The invention can be characterized as a memory circuit which comprises a semiconductor substrate. A plurality of parallel buried diffusion regions are deposited in the substrate to form local bit lines. A gate oxide is laid over the substrate. A plurality of polysilicon word lines are laid over the gate oxide perpendicular to the local bit lines, so that the areas between the respective pairs of buried diffusion regions and under the polysilicon word lines form channels of field effect transistors, whereby a column of ROM cells lies between each pair of buried diffusion local bit lines. An insulating layer is laid over the polysilicon word lines, and a plurality of metal data lines and virtual ground lines (global bit lines) is deposited. These metal lines are shared by even and odd columns of ROM cells, yet may be laid out straight.
Access to the metal lines from the local bit lines is made through a plurality of block select transistors, each having a drain connected to one of themetal lines, a source coupled to an adjacent one of the local bit lines, and a gate connected to receive a block select signal across a block select line. These block select transistors are implemented using LOCOS technology, or other technology which provides for isolating the block select transistor, to allow for faster switching.
According to one aspect of the invention, the block select transistors connect every other local bit line to the metal lines, with the alternate local bit lines coupled to local bit lines on the left and right with fixed coded flat-cell transistors termed bank select transistors. In response to left or right bank select signals, the alternate local bit line can be coupled to a virtual ground line or metal data line by way of a bank select transistor and the local bit line on its left or its right which is connected to the desired metal line by a block select transistor.
According to another aspect of the invention, isolated block select transistors are connected to each end of the alternate local bit lines for higher speed applications.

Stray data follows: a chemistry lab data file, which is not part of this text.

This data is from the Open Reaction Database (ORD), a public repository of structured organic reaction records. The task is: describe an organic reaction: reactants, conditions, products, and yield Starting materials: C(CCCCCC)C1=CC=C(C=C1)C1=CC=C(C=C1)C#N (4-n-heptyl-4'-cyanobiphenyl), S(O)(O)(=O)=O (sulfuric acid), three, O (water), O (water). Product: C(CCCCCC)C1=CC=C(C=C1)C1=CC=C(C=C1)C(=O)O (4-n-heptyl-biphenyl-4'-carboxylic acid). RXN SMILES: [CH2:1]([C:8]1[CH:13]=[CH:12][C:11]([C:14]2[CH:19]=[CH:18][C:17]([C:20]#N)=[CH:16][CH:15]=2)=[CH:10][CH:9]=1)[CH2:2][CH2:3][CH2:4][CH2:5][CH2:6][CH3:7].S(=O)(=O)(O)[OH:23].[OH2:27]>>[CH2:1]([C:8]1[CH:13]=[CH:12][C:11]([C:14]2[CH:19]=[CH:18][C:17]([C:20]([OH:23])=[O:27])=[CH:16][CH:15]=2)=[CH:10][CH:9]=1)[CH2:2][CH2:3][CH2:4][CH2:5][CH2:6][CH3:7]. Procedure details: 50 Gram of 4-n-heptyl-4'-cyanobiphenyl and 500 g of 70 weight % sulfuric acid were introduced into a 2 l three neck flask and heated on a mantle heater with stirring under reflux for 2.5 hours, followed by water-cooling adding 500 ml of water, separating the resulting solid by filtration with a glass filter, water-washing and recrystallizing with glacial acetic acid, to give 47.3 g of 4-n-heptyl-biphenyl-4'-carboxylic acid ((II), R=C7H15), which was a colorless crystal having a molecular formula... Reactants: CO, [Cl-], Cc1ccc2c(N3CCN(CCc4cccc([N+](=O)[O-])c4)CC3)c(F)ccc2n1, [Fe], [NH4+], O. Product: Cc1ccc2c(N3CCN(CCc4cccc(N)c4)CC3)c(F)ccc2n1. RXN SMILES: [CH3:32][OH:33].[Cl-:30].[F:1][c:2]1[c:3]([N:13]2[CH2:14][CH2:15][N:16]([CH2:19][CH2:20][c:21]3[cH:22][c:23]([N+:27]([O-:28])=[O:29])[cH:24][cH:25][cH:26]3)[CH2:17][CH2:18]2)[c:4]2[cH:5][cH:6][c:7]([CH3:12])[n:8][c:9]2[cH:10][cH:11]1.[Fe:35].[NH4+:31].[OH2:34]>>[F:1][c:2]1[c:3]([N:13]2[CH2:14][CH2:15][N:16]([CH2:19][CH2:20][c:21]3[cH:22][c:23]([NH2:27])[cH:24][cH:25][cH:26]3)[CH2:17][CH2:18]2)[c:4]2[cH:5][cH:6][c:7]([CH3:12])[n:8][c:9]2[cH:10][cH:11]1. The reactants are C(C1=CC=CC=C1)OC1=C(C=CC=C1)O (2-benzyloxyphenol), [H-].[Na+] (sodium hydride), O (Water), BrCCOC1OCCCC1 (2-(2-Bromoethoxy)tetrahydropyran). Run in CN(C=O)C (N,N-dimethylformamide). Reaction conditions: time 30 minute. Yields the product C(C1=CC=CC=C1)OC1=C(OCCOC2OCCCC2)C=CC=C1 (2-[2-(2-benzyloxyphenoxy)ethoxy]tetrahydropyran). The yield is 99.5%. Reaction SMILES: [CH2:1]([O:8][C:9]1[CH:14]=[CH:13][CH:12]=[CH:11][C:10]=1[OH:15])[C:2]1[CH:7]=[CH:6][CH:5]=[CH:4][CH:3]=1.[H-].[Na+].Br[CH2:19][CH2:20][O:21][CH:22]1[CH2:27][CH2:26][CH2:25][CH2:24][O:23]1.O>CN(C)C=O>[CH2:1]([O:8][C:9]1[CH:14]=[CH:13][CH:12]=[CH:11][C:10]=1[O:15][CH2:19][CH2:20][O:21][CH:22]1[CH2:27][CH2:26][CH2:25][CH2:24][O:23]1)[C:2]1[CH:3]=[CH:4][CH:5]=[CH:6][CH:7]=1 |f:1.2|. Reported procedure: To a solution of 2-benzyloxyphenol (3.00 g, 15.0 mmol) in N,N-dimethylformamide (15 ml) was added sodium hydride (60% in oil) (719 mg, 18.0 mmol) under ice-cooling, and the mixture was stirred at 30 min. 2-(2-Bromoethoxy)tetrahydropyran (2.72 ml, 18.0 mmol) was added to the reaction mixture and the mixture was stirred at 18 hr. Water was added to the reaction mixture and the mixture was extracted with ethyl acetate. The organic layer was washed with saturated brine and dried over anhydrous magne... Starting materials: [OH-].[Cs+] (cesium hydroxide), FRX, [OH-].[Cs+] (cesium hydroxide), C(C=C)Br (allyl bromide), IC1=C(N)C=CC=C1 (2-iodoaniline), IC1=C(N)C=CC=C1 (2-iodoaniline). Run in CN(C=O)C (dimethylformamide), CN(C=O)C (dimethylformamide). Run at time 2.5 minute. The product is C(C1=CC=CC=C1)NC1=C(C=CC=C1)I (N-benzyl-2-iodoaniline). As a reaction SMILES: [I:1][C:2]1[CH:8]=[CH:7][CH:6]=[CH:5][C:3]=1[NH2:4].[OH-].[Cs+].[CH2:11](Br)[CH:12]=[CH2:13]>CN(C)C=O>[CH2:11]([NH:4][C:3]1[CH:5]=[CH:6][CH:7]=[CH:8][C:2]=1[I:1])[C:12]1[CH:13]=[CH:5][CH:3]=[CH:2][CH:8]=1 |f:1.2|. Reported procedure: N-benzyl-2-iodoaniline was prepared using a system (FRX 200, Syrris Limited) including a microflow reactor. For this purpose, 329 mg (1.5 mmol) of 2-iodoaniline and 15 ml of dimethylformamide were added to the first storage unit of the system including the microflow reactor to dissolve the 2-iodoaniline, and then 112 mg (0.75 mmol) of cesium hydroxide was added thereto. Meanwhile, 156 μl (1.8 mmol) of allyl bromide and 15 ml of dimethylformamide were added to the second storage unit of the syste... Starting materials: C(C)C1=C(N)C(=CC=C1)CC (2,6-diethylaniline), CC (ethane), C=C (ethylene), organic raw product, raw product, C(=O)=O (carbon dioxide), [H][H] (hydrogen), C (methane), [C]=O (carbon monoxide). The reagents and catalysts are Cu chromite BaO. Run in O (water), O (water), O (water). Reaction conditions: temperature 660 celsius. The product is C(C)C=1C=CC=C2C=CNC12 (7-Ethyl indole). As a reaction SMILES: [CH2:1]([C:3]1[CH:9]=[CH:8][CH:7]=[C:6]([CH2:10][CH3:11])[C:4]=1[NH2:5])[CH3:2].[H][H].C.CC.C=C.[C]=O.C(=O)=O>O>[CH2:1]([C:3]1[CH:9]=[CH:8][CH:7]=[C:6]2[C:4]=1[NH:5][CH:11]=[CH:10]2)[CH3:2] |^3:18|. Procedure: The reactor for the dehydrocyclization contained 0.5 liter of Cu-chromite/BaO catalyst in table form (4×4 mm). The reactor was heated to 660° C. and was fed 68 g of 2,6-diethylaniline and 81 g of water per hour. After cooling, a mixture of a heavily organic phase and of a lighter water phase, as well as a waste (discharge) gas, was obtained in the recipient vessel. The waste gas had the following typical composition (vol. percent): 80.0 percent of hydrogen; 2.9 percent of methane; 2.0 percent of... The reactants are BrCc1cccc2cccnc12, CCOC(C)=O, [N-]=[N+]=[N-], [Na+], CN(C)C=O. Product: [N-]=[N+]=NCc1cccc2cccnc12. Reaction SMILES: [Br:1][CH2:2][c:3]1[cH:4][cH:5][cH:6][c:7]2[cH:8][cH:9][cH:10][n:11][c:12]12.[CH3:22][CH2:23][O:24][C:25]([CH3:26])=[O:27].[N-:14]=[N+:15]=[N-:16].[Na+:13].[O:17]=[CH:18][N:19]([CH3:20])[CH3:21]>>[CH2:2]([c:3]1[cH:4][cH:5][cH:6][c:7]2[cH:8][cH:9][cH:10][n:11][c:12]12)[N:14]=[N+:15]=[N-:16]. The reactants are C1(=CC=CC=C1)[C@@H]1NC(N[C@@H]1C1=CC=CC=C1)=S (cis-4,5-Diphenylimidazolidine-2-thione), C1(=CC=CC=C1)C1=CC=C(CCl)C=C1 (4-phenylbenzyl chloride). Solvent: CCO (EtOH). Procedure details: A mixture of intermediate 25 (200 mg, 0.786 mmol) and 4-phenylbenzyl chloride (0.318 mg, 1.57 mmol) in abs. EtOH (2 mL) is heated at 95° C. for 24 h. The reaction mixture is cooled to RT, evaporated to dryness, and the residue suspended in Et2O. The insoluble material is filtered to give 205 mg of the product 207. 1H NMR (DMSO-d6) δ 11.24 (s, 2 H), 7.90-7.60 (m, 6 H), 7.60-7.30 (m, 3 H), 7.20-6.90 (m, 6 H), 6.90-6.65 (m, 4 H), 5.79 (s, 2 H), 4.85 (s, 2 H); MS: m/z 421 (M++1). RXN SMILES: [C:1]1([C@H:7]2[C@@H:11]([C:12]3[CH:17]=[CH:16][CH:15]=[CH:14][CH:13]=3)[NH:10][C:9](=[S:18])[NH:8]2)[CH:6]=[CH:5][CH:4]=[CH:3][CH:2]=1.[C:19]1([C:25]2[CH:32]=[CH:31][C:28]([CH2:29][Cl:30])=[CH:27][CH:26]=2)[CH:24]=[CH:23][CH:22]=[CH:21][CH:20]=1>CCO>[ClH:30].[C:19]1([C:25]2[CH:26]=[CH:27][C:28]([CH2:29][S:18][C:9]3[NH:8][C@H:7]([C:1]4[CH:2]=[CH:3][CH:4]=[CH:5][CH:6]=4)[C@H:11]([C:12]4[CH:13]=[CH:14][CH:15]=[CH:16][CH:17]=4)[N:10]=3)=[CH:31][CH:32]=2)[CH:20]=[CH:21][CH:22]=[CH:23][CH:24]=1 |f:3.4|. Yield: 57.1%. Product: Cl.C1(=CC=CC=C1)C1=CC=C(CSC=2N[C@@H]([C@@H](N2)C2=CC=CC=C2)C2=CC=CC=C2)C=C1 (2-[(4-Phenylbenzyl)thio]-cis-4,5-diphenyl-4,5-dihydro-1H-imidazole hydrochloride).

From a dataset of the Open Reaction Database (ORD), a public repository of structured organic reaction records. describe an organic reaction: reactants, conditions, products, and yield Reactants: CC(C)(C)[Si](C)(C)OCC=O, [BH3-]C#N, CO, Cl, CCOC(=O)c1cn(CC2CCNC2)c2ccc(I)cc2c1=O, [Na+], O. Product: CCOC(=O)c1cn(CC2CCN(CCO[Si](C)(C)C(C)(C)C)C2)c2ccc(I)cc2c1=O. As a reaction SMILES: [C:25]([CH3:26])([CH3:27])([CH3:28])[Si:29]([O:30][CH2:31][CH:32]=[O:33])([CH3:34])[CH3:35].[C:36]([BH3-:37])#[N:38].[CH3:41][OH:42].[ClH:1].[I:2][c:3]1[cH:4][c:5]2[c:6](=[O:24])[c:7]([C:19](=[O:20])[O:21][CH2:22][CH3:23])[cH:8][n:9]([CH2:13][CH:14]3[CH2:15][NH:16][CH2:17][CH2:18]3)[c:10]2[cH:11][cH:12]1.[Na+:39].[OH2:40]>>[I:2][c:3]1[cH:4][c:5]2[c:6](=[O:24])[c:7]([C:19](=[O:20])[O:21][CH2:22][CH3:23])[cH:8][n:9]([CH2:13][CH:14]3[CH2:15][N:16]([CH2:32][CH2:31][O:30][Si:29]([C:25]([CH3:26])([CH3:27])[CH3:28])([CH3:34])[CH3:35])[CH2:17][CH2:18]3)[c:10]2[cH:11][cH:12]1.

In summary, a new ROM array design technique has been provided. The ROM array uses flat-cell transistors in a virtual ground configuration to achieve very high density. The manner in which the ROM array is divided into sub-arrays achieves very high performance. The local diffused bit line structure achieves an easy interface to each bank of ROM cells, for easy processing and high yield.
The sub-arrays of flat-cells are selected by fully decoded block select lines through conventional isolated select transistors. Inside each sub-array, two fix coded rows of flat-cells decode left and right banks for access to shared straight metal bit lines.
Other aspects and advantages of the present invention can be seen upon review of the figures, the detailed description, and the claims which follows.
FIG. 1 is a schematic top view of the layout of a prior art flat-cell ROM core.
FIGS. 2A and 2B show cross sectional views of the prior art flat-cell ROM core illustrated in FIG. 1.
FIG. 3 is a circuit diagram of the prior art flat-cell ROM array illustrated in FIG. 1.
FIG. 4 is a circuit diagram of a ROM sub-array according to the present invention.
FIGS. 5, 6, and 7 illustrate the manufacturing process for implementing the flat-cell ROM, with isolated bank select transistors and shared metal global bit lines, according to the present invention.
FIG. 8 is a circuit diagram of an alternate ROM subarray according to the present invention.
A detailed description of the preferred embodiments of the present invention is described with reference to FIGS. 1-8. FIGS. 1-3 illustrate the flat-cell ROM layout and basic circuit of the prior art. FIG. 4 is a schematic diagram of one ROM sub-array according to the present invention. FIGS. 5-7 illustrate the layout of the ROM sub-array according to the present invention. FIG. 8 is a schematic diagram of a ROM sub-array according to the present invention with isolated block select transistors on each end of the local bit lines.
I. Flat Cell Design
The manufacturing technique for the flat-cell is illustrated in FIGS. 1, 2A, 2B, and 3. In FIG. 1, a schematic diagram of the layout from the top view of four-transistor flat-cell array is shown. The horizontal bars 10 and 11 are polysilicon word lines. The vertical bars 12, 13, and 14, are buried n+ diffusion regions. The regions C1, C2, C3 and C4 are the gate/channel regions of respective flat-cell transistors which store data, and form the ROM cell storage unit. In order to store 1 or 0 in each of the transistors, a mask ROM technique is used to lay down low enhancement or high enhancement type channels.
FIGS. 2A and 2B are cross sectional views of the flat-cell array of FIG. 1. FIG. 2A shows a cross section taken along the line 2A--2A in the polysilicon word line 10. As can be seen, the buried diffusion lines 12, 13, and 14 are deposited in the silicon substrate. A thin gate oxide 16 is deposited over the silicon substrate. Then polysilicon word lines are deposited over the gate oxide.